Avalon 9.0 Pestilence, part 3 of 6

Lincoln relayed information from the database while the others ate their supper.  The inn stayed quiet and empty.  The one older man by the fireplace sat alone and seemed to want to ignore everyone.  He might have listened.  If the staff did not have other things to do, they might have eavesdropped to relieve their boredom.  But no one else was around to overhear, and Lincoln figured he would not be talking about anything that would alter the course of history.

“Prudenza was born in 1312, in Genoa.  She was a Doria, a prominent Genoese family, though her branch of the family was not so prominent.  Her father and uncle had a couple of ships and traded between Genoa, Sicily, Constantinople, and Caffa in the Crimea on the Black Sea.  Prudenza was the eldest of four siblings.  Prudenza, Bartolino the only boy, Nina, and Tedesca.

Prudenza was forced to marry at age seventeen, in about 1330, and the database says she was happy for about a year and had a son, Iacobo.  Her husband was Anthonio D’Amalfi from another not so prominent-prominent Genoese family.  Anthonio was a mercenary captain of a company of crossbow men.  When Iacobo turned three months old, Anthonio raised a hand to Prudenza, and she walked out on him and moved home.  It doesn’t explain…

In 1331, Anthonio took his company and sailed off to fight for the Byzantines.  He came home again in 1335 and it says he raped his wife.  He promptly left town and headed north to fight for the French, who had some money at the time.  Pay from the Byzantines was an on again-off again thing.  Prudenza had a girl, Sancta, and always said it was not her daughter’s fault that the girl’s father was such a horrible man.

In 1339, her brother Bartolino succumbed to the temptation and ran off to fight with Anthonio.  They fought for the French who lost the battle of Sluys.  The company of crossbowmen survived, but they needed to recruit men to fill the decimated company.  Around that same time, Prudenza’s mother died, and her father lost his ship in a skirmish with the Venetians off the coast of Messina.  The man ended up crippled, but he had lived a high lifestyle, living and raising his children above his means, so he was in debt and saved no money to help in his infirmity, much less money for a new ship.  They had to sell the house and move to the slums.  Prudenza’s uncle helped where he could, but it was not much.

Finally, it broke Prudenza’s heart when her son, Iacobo, ran off to fight for his father.  He was just fifteen and no doubt imagined he was relieving some of the burden of staying home.  He had offers on several mercantile ships and a chance to learn the business, but he was not interested in that.  He thought war and adventure, but preferably on land.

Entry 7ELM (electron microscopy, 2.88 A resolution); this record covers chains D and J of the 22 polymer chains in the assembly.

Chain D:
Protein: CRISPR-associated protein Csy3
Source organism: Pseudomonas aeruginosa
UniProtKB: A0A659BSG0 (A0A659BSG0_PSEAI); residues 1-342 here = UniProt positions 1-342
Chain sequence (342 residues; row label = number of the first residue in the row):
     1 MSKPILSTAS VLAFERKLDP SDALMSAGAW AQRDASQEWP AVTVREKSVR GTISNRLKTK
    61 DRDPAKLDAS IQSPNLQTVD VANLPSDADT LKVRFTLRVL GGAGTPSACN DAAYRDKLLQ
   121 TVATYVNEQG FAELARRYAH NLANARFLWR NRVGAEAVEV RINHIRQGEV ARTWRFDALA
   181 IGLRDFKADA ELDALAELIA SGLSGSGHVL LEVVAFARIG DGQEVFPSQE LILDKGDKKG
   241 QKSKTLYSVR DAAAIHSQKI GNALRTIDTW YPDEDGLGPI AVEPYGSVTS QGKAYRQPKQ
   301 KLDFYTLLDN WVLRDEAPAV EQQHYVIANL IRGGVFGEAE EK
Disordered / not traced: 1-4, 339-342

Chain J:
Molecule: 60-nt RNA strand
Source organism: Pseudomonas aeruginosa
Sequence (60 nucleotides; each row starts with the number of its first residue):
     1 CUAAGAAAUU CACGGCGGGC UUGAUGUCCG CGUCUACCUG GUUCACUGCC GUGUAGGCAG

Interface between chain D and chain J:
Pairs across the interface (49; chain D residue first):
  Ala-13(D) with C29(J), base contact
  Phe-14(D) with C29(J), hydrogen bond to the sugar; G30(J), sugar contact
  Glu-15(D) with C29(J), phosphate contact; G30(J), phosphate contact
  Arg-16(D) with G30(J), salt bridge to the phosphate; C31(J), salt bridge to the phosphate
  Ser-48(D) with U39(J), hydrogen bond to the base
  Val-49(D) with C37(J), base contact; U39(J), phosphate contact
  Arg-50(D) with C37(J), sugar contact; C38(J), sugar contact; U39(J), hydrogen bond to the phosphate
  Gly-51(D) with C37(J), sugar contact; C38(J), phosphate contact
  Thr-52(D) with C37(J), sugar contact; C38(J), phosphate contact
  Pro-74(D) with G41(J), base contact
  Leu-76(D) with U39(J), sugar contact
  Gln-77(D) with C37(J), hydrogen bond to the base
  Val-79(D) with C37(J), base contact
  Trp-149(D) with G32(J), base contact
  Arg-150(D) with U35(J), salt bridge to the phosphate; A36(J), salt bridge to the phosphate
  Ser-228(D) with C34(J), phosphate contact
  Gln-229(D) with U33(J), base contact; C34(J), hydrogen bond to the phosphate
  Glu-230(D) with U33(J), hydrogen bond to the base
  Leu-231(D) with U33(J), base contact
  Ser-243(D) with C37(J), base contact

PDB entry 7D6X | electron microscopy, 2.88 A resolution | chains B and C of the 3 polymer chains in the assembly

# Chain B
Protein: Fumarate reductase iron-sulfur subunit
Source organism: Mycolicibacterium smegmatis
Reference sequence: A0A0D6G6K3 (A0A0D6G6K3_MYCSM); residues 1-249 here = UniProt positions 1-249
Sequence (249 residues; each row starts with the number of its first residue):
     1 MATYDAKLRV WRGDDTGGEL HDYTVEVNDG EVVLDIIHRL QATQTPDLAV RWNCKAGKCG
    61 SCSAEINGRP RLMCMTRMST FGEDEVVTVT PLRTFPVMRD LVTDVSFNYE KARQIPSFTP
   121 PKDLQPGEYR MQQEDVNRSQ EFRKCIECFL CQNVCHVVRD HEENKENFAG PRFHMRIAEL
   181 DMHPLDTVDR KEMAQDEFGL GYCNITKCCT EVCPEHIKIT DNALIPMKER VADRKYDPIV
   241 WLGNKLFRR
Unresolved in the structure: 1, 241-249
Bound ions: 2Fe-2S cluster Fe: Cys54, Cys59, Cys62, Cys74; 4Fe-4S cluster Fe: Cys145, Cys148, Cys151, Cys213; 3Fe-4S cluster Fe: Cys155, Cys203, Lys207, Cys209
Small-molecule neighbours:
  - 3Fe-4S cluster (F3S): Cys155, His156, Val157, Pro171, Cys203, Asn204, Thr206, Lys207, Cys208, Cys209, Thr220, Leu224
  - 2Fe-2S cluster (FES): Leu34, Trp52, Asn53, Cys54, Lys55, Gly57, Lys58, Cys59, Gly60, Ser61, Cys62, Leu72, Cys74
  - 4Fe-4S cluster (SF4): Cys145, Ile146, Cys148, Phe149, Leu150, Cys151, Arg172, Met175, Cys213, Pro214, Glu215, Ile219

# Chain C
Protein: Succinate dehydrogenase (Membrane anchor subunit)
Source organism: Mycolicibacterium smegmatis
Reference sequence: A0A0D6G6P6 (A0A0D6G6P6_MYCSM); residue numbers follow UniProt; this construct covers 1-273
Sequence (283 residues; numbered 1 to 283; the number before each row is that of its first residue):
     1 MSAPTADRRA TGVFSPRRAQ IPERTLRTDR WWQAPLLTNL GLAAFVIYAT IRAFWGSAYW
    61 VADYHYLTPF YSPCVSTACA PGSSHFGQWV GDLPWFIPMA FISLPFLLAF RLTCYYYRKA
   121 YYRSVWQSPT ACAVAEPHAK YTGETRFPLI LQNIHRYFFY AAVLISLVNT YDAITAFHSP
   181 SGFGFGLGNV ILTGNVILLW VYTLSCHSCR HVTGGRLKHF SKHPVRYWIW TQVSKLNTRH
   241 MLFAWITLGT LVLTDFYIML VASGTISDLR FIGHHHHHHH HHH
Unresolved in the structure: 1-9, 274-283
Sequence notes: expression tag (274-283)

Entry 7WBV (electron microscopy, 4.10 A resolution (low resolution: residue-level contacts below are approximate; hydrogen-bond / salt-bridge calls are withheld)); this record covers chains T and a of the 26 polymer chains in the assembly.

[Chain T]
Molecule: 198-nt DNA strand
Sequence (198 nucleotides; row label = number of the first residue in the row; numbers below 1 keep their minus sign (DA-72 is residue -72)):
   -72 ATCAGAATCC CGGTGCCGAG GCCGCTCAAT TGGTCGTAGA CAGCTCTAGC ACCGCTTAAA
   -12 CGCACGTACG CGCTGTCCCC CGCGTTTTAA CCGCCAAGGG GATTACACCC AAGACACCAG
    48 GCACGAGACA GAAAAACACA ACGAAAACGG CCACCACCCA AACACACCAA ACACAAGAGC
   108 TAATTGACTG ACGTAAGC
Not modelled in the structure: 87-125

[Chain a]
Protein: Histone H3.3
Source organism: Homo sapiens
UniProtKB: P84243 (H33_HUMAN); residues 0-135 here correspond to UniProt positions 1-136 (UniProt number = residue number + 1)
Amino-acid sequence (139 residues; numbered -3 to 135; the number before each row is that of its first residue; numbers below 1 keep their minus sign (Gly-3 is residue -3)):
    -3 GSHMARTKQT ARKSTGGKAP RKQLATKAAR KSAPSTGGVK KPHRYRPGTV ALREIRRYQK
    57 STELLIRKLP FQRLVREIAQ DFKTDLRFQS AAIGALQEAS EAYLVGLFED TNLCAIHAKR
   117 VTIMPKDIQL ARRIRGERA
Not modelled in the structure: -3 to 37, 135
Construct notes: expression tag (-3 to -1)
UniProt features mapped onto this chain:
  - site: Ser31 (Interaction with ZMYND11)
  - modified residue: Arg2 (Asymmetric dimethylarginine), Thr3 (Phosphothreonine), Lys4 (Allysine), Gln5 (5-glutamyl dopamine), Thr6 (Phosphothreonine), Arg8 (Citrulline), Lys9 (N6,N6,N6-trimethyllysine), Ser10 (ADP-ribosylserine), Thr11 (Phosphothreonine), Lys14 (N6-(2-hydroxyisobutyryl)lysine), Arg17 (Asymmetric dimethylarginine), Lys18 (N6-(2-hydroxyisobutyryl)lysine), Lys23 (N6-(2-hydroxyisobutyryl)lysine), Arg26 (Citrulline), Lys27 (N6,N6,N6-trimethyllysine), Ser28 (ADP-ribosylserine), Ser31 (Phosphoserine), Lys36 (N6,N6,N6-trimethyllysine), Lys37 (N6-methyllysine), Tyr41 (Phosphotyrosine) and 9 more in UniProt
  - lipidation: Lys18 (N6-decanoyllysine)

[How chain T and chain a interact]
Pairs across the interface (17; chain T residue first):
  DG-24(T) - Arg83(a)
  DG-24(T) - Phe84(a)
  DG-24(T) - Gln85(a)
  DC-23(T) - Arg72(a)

1346, the battle of Crecy.  The French lost that one, too.  Bartolino and Iacobo survived, but Anthonio died.  It says Prudenza got the letter from her brother the same day her uncle’s ship arrived in port.  It says her uncle picked up the pestilence in Caffa, spread it to Constantinople and Sicily and brought it home.  He, and most of his crew, were deathly ill by the time they arrived.  Prudenza promptly lost her sister, Nina Bonoconte, Nina’s young son, and her father.”

“What do you mean pestilence?” Nanette asked.

“Plague—bubonic plague,” Tony, Katie, and Lincoln all answered together.

“But what happened to Prudenza?” Sukki asked, not fully understanding what the plague might be, though they had mention of it in previous time zones, so she had the general idea.

“Prudenza packed up her things, her daughter Sancta, her sister Tedesca and her brother-in-law Carlo Bonoconte and headed for Paris to escape the city—to get while the getting was good.  I checked around.  This is late October 1347.  Prudenza is thirty-five and traveling in this direction.  But she does not get over the alps before the weather.  She stops at a way station, and then moves to an out-of-the-way Alpine village where she has to wait until spring.”

“Good luck,” Lockhart said.

Katie looked at him.  “The plague will be dogging her heels, though it probably will not move fast until the warm spring weather.”

Tony nodded.  “It may get down into Italy, but it will probably move slowly over the alps.”

“Great,” Lincoln said, showing Tony the proper way to do sarcasm.  “And we are heading right into the middle of it.”

Everyone quieted.  a young nobleman came into the inn. Two soldiers placed themselves on either side of the door as the young man walked to the table.  He grabbed a chair and placed it at the end of the table, and said, “Mind if I join you?”


Prudenza sat on a rock and tried not to start crying again.  Her twelve-year-old daughter Sancta stayed with Tedesca and her Aunt Bellaflore.  The dogs started barking.  Sancta was wary of barking dogs, but Prudenza looked.  The dogs did not seem unfriendly to her.  This was a way station on the trade route over the alps that led into France.  Surely the dogs were used to strangers.